Custom Living Quarters of Hendersonville crafted the spacious island with a solid-walnut countertop, says company head Ryan Morin. It doubles as a relaxing gathering place, thanks to plush, textured bar stools in a complementary shade. Custom Living Quarters also designed the painted maple cabinetry, clean lined with a subtle Shaker edge. A spirited valance and custom art-glass vase bring color. Minimalist black countertops and backsplash with a leathered finish are from Mountain Marble.
In the dining area, interior designer Amy Fennell successfully blended family antiques, pairing a Chinese glassware chest that owner Tim Collins purchased in Guangzhou with an industrial, oversized globe chandelier. Insets of shiplap warm the ceiling.
The spa-like master bath features flat-panel cabinetry by Custom Living Quarters, a tone-on tone wall covering, and granite countertops from Mountain Marble. Frameless rectangular mirrors à deux are a handsome touch, and a cleverly situated skylight illuminates the scheme.
Sometimes there’s a long view to capture; other times it’s all about immersion. No matter the scene, PLATT knows how to absorb it with ideally placed glazing. In the master bedroom, a sleek rectangular bay supports a triptych of windows. The focal wall behind the bed is framed with horizontal cedar boards and upholstered in cotton velvet. A custom headboard is complemented with European shams, Egyptian cotton sheets, and thick Chenille blankets. A colorful handwoven Kilim rug completes the look.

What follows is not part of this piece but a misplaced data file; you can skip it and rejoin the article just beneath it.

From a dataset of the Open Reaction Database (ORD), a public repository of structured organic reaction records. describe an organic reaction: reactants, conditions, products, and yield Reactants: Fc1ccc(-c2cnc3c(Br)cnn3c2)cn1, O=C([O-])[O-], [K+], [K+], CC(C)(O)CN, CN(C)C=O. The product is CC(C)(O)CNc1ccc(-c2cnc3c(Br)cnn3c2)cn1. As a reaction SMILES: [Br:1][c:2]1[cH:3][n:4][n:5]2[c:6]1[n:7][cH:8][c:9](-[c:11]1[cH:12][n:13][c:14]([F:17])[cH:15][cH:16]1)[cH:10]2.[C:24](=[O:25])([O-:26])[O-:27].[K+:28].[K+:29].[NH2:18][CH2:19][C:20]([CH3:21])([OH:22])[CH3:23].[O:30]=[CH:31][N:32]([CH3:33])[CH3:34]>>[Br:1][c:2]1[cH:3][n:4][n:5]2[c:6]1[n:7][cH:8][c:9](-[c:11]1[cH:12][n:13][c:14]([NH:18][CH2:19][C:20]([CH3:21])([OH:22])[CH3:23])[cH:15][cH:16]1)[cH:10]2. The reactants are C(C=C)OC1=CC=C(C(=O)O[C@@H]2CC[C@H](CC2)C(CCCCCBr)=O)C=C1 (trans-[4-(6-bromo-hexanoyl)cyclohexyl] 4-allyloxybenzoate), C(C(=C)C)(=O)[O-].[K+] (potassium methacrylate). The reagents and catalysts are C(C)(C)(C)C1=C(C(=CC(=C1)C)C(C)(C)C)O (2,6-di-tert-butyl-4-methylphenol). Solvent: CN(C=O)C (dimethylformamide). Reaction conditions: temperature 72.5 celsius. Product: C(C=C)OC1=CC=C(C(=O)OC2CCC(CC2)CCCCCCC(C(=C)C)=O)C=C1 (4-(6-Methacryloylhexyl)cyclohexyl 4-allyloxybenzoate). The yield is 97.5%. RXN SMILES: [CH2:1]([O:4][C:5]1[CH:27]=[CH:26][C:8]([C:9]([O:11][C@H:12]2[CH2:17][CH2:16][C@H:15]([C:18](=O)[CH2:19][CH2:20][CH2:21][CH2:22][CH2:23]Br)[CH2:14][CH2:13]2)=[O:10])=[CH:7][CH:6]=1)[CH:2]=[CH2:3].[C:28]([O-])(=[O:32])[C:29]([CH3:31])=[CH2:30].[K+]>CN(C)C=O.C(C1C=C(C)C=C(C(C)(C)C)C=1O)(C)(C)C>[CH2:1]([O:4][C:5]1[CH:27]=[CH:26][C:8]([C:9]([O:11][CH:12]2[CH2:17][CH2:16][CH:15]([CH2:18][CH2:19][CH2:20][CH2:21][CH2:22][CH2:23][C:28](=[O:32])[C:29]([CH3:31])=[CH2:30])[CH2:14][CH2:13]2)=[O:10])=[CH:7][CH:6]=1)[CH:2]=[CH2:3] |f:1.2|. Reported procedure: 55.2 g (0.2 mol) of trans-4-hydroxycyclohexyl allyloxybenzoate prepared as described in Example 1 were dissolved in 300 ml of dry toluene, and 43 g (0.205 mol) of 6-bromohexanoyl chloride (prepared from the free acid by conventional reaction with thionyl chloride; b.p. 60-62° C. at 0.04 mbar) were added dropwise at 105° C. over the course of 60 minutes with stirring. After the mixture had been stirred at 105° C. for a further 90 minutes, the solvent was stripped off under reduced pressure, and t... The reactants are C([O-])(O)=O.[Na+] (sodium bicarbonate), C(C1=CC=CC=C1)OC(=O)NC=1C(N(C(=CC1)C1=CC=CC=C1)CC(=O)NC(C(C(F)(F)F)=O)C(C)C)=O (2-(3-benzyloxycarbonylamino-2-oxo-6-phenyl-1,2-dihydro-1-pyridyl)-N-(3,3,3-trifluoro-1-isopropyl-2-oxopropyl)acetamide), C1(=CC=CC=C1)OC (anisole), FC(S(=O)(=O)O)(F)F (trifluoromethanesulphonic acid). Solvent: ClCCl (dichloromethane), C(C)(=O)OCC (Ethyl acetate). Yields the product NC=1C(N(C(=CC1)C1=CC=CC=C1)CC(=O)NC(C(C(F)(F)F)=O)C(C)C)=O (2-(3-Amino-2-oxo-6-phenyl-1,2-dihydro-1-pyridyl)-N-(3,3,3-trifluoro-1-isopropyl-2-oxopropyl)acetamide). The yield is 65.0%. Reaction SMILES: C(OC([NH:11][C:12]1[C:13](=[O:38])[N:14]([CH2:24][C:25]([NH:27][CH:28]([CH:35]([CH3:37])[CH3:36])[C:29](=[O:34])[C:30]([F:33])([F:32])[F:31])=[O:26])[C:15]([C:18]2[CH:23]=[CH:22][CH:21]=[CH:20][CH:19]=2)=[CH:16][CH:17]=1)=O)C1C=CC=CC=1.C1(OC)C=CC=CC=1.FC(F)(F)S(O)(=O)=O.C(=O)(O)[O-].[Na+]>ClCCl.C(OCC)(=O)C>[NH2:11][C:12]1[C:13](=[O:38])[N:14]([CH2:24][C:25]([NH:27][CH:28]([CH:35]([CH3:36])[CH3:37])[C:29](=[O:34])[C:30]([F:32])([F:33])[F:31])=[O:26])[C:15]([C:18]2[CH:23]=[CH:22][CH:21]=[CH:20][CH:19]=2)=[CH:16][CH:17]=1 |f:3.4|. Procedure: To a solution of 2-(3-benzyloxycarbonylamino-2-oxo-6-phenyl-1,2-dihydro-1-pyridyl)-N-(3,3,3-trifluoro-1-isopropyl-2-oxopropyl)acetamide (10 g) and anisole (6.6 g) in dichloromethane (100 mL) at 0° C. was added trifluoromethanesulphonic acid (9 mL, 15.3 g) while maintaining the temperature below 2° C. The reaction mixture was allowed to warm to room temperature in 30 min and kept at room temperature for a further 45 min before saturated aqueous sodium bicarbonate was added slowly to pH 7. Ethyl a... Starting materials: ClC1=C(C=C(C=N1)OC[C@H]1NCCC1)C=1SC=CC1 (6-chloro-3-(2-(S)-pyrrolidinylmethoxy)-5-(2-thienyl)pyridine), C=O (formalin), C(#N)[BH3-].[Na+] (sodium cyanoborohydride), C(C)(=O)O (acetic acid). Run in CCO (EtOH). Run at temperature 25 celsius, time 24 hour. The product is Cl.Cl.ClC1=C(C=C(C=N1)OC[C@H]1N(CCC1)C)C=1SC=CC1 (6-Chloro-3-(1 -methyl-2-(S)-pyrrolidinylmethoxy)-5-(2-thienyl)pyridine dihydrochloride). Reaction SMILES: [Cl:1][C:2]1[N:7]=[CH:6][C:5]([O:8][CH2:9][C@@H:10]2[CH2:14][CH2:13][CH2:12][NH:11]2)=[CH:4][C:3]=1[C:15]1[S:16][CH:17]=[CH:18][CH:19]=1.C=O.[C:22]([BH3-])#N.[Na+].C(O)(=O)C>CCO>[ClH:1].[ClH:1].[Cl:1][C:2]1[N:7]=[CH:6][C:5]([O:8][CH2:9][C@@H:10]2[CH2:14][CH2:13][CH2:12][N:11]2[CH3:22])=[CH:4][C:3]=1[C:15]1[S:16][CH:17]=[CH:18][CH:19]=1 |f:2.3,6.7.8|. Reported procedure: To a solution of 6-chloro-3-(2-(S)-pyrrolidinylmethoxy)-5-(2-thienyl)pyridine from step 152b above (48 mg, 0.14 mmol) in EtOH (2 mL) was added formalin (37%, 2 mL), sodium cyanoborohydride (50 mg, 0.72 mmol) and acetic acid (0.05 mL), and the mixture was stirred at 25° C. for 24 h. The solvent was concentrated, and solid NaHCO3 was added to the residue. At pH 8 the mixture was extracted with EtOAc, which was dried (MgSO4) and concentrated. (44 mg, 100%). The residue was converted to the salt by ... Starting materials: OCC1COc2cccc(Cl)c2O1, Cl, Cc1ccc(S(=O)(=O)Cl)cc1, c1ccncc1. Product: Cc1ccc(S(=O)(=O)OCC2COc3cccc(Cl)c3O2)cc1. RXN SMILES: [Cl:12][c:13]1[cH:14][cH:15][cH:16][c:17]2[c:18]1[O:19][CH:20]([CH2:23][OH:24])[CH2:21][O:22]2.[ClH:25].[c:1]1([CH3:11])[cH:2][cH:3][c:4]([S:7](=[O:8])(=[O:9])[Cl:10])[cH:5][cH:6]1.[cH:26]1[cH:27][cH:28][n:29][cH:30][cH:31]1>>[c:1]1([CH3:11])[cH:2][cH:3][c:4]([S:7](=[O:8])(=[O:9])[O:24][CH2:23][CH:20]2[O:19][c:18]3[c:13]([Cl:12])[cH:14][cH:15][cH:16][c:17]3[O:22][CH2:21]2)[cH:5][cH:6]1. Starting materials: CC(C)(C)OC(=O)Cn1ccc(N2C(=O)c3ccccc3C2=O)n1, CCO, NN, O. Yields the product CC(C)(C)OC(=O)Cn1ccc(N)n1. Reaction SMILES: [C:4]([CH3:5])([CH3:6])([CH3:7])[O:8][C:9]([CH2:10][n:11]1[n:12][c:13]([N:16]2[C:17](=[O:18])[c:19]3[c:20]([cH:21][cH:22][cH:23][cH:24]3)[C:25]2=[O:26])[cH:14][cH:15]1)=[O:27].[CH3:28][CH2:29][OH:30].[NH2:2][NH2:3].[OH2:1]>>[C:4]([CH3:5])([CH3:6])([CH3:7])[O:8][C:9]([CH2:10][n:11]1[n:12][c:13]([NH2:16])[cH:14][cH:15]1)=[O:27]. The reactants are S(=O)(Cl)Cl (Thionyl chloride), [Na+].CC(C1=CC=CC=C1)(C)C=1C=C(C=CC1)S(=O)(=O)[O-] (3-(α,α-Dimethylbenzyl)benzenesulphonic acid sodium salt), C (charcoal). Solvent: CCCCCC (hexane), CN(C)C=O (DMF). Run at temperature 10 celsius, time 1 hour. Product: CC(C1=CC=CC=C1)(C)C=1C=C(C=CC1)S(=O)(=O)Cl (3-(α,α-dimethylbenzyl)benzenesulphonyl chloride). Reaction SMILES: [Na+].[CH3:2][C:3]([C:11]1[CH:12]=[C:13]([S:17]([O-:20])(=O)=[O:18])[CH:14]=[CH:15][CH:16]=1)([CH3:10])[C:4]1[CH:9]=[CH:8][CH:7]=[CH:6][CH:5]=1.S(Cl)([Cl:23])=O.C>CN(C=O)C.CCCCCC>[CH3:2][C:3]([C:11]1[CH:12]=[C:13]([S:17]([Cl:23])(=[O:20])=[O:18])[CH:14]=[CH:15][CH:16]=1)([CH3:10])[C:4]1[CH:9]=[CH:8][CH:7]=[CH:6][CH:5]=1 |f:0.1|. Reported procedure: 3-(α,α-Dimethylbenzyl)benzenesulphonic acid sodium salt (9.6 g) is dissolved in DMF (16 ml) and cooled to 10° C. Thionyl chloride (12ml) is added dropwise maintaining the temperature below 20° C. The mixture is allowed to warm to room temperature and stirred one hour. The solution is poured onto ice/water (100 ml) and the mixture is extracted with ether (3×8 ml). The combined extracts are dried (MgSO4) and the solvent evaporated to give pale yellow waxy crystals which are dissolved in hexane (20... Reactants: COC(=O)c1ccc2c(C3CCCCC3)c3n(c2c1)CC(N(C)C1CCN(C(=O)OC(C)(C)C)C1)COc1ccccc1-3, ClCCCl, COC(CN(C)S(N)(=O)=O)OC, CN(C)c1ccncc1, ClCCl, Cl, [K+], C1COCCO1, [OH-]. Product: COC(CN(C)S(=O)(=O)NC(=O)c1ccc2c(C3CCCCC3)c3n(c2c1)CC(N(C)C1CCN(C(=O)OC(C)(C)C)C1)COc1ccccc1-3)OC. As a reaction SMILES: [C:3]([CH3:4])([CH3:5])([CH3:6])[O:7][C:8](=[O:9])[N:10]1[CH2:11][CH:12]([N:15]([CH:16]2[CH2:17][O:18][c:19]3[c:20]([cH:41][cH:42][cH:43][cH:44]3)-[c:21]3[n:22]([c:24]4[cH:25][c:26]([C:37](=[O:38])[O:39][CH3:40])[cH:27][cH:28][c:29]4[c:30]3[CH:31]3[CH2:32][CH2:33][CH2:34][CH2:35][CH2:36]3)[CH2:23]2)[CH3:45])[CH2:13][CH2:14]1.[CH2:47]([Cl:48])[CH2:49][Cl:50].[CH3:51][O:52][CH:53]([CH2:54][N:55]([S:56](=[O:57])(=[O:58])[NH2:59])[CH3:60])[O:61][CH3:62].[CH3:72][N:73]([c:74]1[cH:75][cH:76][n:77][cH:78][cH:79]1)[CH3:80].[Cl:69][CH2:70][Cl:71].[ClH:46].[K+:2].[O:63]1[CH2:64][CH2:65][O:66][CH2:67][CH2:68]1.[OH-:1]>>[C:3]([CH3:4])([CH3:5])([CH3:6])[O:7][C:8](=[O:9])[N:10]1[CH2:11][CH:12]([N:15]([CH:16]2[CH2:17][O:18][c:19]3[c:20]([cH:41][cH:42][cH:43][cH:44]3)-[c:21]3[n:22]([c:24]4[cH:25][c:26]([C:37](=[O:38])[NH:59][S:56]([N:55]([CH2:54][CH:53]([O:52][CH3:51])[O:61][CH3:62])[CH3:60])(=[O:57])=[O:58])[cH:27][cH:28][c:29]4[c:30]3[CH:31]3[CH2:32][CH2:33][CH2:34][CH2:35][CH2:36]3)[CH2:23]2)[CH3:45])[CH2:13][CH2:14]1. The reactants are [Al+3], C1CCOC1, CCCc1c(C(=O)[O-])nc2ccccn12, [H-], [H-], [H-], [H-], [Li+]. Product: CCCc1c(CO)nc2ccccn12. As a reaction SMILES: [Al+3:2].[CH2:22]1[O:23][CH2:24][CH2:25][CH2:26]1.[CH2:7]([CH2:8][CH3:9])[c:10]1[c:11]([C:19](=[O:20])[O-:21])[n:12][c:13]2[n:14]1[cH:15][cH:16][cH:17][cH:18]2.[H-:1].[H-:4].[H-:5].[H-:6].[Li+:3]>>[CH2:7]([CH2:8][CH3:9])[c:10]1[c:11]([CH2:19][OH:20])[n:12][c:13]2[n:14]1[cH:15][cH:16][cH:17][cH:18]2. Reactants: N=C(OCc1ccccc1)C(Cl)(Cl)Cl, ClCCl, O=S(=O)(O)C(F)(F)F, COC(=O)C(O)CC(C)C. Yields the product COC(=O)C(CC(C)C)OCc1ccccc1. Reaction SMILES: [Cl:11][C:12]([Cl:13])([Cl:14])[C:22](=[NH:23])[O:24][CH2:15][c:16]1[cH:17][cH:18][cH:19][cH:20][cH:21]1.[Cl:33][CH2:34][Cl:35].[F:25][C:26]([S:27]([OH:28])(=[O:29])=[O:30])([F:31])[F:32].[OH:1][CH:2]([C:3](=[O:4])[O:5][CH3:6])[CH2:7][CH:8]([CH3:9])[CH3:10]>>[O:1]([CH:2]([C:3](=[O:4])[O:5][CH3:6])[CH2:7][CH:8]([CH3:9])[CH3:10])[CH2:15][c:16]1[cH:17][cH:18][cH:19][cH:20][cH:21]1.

A Stop in Tuscany
Architectural-finishings company The ARCH applied American Clay on the covered exterior wall to simulate Italian plaster, part of an inspired use of lower-level space that shows the “extent and impact of the homeowners’ travels,” says architect Al Platt, who mentions the drapery, smart use of tight space, and other marks of warm-weather cultures: “They gave this space over to the outdoors.”
Nestled in Nature
Cedar shake siding coupled with cypress batten boards and a Craftsman-interpreted roofline speak to the traditional North Asheville urban vernacular, but the home’s trim and flow is brisk. Architect Parker Platt makes a note of the sidewalks in Thoms Estate. “It’s a welcoming neighborhood with a front-porch feel — a private sanctuary … we captured what we could of the views across the valley.”
Architect: PLATT (Brevard)
Landscape Architect: Rob Dull of Sitework Studios (Asheville)
Landscaper: Gardenology (Asheville)
Interior Designer: Amy Head Fennell (Ahead Designs, Fort Thomas, Kentucky)
Builder: Jade Mountain Builders (Asheville)
Electronics: Harmony Interiors (Asheville)
Cabinetry: Custom Living Quarters – custom front door, all cabinetry, butcher block on kitchen island (Fletcher)
Countertops, fireplace surround: Mountain Marble (Asheville)
Tile: Mediterranean Tile and Stone (Asheville)
Stone: Steep Creek Stone Works (Brevard)
Metal/Steel: Velvet Anvil – architectural Corten steel wall panels, custom fabricated Chianti Classico door (Fairview)
American Cable – stainless exterior railings (Mills River)
Local artisans: Finish on Italian courtyard/patio: The ARCH, (Asheville); Cane Creek Concrete (Fletcher)
Steel fireplace surround, interior: Perdue Studios (Asheville)
Local furniture and accessories: Sourced from North Carolina makers
Wood (cypress trim for exterior and tongue-and-groove ceiling): Custom Living Quarters (Fletcher)
Fixtures: Bella Hardware and Bath (Asheville)